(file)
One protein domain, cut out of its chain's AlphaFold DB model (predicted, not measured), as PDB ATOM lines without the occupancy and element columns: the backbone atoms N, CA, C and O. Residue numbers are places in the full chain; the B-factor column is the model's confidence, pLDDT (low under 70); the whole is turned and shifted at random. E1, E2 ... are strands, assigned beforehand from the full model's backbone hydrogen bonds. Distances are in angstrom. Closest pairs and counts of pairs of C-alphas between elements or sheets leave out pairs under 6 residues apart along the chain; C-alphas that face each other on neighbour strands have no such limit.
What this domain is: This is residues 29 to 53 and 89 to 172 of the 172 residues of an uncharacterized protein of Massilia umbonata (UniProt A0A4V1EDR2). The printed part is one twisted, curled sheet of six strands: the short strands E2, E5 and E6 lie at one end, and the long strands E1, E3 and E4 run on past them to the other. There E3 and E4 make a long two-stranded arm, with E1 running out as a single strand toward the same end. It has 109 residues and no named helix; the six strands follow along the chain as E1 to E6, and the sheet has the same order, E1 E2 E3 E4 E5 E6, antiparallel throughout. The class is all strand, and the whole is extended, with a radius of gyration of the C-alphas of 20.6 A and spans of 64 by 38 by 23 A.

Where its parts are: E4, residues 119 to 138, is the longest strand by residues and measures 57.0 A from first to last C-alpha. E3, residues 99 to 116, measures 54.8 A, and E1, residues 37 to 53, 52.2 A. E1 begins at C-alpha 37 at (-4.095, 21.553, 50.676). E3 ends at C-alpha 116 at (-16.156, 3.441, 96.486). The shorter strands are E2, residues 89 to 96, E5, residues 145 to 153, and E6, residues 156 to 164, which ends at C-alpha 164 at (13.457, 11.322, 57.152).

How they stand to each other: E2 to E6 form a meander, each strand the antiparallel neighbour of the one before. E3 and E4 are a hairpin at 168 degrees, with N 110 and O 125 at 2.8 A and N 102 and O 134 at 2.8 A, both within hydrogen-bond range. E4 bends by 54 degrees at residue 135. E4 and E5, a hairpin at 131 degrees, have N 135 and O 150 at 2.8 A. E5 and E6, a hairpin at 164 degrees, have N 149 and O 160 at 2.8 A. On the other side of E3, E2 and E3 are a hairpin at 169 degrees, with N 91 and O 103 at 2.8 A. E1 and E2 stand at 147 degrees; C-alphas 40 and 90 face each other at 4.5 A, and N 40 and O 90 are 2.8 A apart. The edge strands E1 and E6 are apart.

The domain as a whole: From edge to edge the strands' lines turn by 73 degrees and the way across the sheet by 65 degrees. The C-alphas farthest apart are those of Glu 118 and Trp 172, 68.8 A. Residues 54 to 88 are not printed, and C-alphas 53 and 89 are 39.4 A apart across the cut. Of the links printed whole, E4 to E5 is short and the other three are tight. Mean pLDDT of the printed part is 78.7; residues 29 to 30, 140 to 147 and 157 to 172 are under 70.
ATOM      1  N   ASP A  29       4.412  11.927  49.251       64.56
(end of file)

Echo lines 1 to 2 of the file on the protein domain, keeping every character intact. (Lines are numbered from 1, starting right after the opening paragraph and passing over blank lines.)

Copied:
What this domain is: This is residues 29 to 53 and 89 to 172 of the 172 residues of an uncharacterized protein of Massilia umbonata (UniProt A0A4V1EDR2). The printed part is one twisted, curled sheet of six strands: the short strands E2, E5 and E6 lie at one end, and the long strands E1, E3 and E4 run on past them to the other. There E3 and E4 make a long two-stranded arm, with E1 running out as a single strand toward the same end. It has 109 residues and no named helix; the six strands follow along the chain as E1 to E6, and the sheet has the same order, E1 E2 E3 E4 E5 E6, antiparallel throughout. The class is all strand, and the whole is extended, with a radius of gyration of the C-alphas of 20.6 A and spans of 64 by 38 by 23 A.

Where its parts are: E4, residues 119 to 138, is the longest strand by residues and measures 57.0 A from first to last C-alpha. E3, residues 99 to 116, measures 54.8 A, and E1, residues 37 to 53, 52.2 A. E1 begins at C-alpha 37 at (-4.095, 21.553, 50.676). E3 ends at C-alpha 116 at (-16.156, 3.441, 96.486). The shorter strands are E2, residues 89 to 96, E5, residues 145 to 153, and E6, residues 156 to 164, which ends at C-alpha 164 at (13.457, 11.322, 57.152).